His elevation was part of a reorganization that followed the surprise resignation of Pimco Chief Executive Officer Mohamed El-Erian in January, effective March 15.
Ivascyn got the job after his $32 billion Pimco Income Fund took the No. 1 spot in Bloomberg Markets’ U.S. corporate bond ranking for the second consecutive year. The fund returned 13.9 percent a year over the five years ended on Dec. 31 and 4.4 percent in 2013. Co-managed by Alfred Murata, the fund beat 97 percent of its peers, according to data compiled by Bloomberg, even as many of Pimco’s biggest funds, including Gross’s $236 billion Total Return Fund, trailed two-thirds of rivals.
“It’s been pretty clear for a while that Dan is part of the next generation of leadership at Pimco,” says Michael Rosen, chief investment officer at Angeles Investment Advisers LLC., a Santa Monica, California–based consultant to institutional investors. “He has done well, and he’s a good guy.”
Ivascyn outperformed by concentrating in so-called nonagency mortgages, securities that were crushed during the financial crisis and rebounded as the U.S. housing market revived. The mortgages, which aren’t backstopped by Fannie Mae, Freddie Mac or the Federal Housing Administration, rose 28 percent in 2012 and 10 percent in 2013, according to Los Angeles–based money manager TCW Group Inc.
Ivascyn said in December that he was cutting his exposure to the loans and boosting the fund’s investment in Treasuries as U.S. interest rates climbed.
Thomas Cooper’s $3 billion GMO Emerging Country Debt Fund rose to No. 1 among global bond funds by buying bonds from countries such as Venezuela and Argentina, where the political and economic climates have been dicey.
“Some of the stories are lousy and getting worse,” Cooper says, “but in many cases, we think we are being overpaid for holding the bonds.” The fund had 8.6 percent of its money in Venezuela and 3.8 percent in Argentina as of Dec. 31, GMO LLC data show.
Cooper also scoops up bond issues other investors shun because their small size or long maturities make them less liquid.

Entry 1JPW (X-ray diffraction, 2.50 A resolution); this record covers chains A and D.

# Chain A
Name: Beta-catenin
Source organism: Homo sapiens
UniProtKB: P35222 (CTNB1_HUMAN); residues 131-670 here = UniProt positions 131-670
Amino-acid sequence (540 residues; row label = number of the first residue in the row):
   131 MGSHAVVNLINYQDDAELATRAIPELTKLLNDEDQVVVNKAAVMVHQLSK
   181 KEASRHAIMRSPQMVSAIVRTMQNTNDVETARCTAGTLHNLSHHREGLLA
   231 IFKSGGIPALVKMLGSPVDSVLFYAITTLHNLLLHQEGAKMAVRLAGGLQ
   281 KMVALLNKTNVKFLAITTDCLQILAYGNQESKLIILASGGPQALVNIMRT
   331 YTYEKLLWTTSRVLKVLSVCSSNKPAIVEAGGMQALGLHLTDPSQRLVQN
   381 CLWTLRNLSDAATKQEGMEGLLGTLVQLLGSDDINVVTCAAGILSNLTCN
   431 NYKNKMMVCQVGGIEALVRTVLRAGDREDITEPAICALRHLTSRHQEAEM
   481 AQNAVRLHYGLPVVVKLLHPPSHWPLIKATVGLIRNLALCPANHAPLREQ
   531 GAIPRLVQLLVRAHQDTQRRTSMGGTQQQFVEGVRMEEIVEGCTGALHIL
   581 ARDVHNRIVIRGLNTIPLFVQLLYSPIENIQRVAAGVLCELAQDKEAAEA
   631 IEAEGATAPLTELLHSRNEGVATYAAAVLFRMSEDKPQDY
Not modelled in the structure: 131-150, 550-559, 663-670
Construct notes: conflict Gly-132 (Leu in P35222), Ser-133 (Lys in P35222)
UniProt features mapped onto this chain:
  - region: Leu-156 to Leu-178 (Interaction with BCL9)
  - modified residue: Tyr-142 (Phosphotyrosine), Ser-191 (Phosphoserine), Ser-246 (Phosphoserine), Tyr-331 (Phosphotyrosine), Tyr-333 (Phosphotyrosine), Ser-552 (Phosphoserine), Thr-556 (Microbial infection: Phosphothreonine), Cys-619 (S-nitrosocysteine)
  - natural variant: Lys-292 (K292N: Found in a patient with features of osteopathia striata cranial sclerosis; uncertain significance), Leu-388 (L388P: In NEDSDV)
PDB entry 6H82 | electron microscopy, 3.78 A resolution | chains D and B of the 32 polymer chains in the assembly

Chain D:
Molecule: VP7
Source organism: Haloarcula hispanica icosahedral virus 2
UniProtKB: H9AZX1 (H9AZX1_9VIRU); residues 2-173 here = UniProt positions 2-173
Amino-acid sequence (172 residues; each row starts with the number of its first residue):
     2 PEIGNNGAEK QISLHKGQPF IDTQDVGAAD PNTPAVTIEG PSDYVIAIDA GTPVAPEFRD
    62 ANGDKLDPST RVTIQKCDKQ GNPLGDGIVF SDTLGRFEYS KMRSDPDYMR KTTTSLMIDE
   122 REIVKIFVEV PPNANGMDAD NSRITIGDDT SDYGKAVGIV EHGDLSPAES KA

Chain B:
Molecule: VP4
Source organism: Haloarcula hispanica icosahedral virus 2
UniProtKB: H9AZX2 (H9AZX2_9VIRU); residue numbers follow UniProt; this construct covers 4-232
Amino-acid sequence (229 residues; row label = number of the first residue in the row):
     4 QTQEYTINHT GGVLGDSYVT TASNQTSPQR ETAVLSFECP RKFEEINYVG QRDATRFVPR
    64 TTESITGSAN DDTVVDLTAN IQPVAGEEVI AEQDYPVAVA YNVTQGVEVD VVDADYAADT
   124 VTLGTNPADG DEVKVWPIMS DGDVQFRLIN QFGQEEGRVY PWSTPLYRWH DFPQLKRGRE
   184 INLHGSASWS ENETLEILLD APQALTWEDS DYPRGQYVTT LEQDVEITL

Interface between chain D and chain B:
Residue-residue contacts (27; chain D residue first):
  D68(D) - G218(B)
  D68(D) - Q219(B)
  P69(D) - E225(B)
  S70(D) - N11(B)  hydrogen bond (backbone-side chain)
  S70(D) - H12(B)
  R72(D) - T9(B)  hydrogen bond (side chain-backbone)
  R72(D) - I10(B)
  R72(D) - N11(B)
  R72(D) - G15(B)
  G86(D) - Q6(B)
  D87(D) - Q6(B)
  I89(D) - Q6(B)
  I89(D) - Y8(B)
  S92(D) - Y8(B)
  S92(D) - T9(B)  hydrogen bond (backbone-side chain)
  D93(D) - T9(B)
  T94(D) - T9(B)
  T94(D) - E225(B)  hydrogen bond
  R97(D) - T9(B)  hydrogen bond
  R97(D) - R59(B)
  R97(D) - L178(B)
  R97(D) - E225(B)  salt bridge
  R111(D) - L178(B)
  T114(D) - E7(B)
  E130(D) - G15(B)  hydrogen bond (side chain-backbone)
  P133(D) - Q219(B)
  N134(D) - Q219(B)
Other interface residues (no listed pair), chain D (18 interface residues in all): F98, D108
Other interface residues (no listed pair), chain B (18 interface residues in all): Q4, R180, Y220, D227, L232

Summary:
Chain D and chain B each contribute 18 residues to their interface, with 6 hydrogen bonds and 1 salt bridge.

Buying Cheap Bonds
“Our goal is not to buy illiquid bonds,” he says. “It is to buy cheap bonds.”
Like many bond funds, GMO Emerging Country had a negative return in 2013, which it compensated for with a 20.5 percent annual return during the five years ended on Dec. 31.
Meat, not money management, is what runs in John Bichelmeyer’s family. He descends from a long line of butchers, with the first one, Mathias Bichelmeyer, arriving on U.S. shores from Germany in 1880, according to the Bichelmeyer Meats website.
The company was founded in 1946 by John’s grandfather. It owns and slaughters cattle and has a retail butcher shop in Kansas City. The company is run by Bichelmeyer’s father, brother and uncle. One of his aunts wrote a book in 2006 called “Lunchmeat and Life Lessons: Sharing a Butcher’s Wisdom,” about the founder’s philosophy of life and work.
Bichelmeyer spent summers and weekends working at the company while in high school. He studied finance at Creighton University in Omaha, Nebraska. He was a walk-on outfielder for the school’s baseball team -- and was good enough to win a scholarship for his last two years of school, he says.
After graduation, Bichelmeyer worked first as an analyst and then as a fund manager for a Florida money-management firm started by one of his Creighton professors. He joined Shawnee Mission–based Kornitzer Capital Management Inc., which runs the Buffalo funds, in 2005.
The company, which manages $11 billion, is located in a suburban office park, flanked by a bank and an assisted-living facility. Bichelmeyer’s desk is piled high with research reports.
“This place is like a library,” he says. “There is not a lot of hubbub.”
Bichelmeyer is one of 12 members of the Buffalo funds’ growth team, which runs six stock funds. The equities managers generate a list of roughly two dozen trends they agree will drive business and consumer spending during the next three to five years. The trends include cost containment in health care, cloud computing and the aging of the U.S. population.